The Consumer Financial Protection Bureau (CFPB) is really taking it to the payday loan industry. The federal watchdog agency announced Tuesday it has filed a lawsuit against NDG Enterprise, an offshore bad credit loan lender, for violating legislation and conducting illegal business practices.
According to the lawsuit filed in a U.S. District Court in New York last week, the CFPB alleges that NDG Enterprise violated the Dodd Frank Act and had operated in several states where payday loans are illegal. Most of the time loans are obtained through bad credit loan affiliate websites which funnel people back to NDG.
NDG Enterprise, which is majority owned by Sagewood Holdings Ltd, distributes and receives Internet payday loans in all 50 states through its nine subsidiaries.
It owns a plethora of brands, including New World RRSP Lenders Corps, Payroll Loans First Lenders Corp. and Northway Financial Corporation. This business practice is said to have been ongoing since 2011.
The British Columbia-based company is alleged to collect loan principals and fees from consumers that did not actually receive bad credit loans or who had zero obligation. Moreover, NDG Enterprise is accused of making fallacious threats against consumers with lawsuits, wage garnishment and even imprisonment.
“We are taking action against the NDG Enterprise for collecting money it had no right to take from consumers,” said CFPB Director Richard Cordray said in a statement. “Companies making loans within the U.S. have to comply with federal law, and the Consumer Bureau will work to ensure that American consumers receive the protections and fair treatment they deserve.”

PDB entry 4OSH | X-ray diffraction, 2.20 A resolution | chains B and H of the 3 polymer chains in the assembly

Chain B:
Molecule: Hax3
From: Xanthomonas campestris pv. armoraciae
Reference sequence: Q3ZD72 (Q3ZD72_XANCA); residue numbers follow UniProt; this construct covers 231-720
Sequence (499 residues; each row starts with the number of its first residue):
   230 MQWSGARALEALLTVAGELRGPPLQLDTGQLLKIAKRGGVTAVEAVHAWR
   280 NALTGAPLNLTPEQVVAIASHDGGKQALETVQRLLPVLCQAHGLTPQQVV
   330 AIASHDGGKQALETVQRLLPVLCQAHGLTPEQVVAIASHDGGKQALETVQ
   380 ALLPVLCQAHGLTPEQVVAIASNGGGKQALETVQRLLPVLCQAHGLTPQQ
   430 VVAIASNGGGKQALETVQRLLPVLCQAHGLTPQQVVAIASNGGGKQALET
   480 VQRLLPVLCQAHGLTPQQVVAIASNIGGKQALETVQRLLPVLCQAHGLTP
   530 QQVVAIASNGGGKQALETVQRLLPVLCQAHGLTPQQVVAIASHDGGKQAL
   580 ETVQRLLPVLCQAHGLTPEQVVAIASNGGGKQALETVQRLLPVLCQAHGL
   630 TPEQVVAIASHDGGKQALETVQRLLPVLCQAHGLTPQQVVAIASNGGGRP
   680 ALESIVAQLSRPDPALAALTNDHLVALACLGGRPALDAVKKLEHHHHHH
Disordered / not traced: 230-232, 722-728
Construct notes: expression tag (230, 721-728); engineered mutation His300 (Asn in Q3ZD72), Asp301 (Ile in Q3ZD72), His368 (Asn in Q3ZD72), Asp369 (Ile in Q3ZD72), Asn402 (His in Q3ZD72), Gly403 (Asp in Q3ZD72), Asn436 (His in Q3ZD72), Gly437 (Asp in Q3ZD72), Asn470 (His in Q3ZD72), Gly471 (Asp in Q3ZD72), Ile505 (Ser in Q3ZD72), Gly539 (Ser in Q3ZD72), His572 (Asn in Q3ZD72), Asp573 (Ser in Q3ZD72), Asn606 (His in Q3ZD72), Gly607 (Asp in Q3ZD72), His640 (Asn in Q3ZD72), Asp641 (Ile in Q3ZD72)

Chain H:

NDG Enterprise allocates loans exclusively over the Internet. These short-term payday loans are 14 days and can be between $100 and $1,500. Finance charges are between $19.98 and $26.98 for every $100 borrowed.
The lawsuit states that CFPB regulators are seeking monetary damages and preventing NDG Enterprise from further violating federal consumer financial protection laws. Moreover, the CFPB wants monetary relief and damages awarded to consumers affected by these unwarranted charges.
Under the Dodd-Frank Act, the CFPB has the federal authority to take action against private companies participating in illegal acts.
CFPB Pursuing Bad Credit Loan Businesses
Over the past year, the CFPB has been railing against the bad credit loan industry. Nationwide, state legislatures and consumer activists have, too, been attempting to institute greater regulations against this business activity.
Earlier this year, the CFPB released a number of proposed regulations that would attempt to remedy some of the common complaints regarding the business models instilled by payday loan establishments.
Some of the rules being mulled over would refrain lenders from gaining payment by garnishing consumers’ wages and accessing their bank accounts. It would also restrict the exorbitant fees and interest charges. These rules would be applied to an array of loan types, including payday, vehicle titles, high-cost installments, open-ends and deposit advance products.
The purpose of the initiative, the CFPB says, is to end the debt payment trap that inflicts millions of Americans.
“The CFPB’s proposals under consideration for longer-term loans would eliminate debt traps by requiring that lenders take steps to determine that borrowers can repay,” the CFPB said in a report. “Just as with short-term loans, lenders would have two alternative ways to extend credit and meet this requirement – prevent debt traps at the outset or protect against debt traps throughout the lending process.”
A recent Pew survey found that a majority of Americans support these proposed regulations.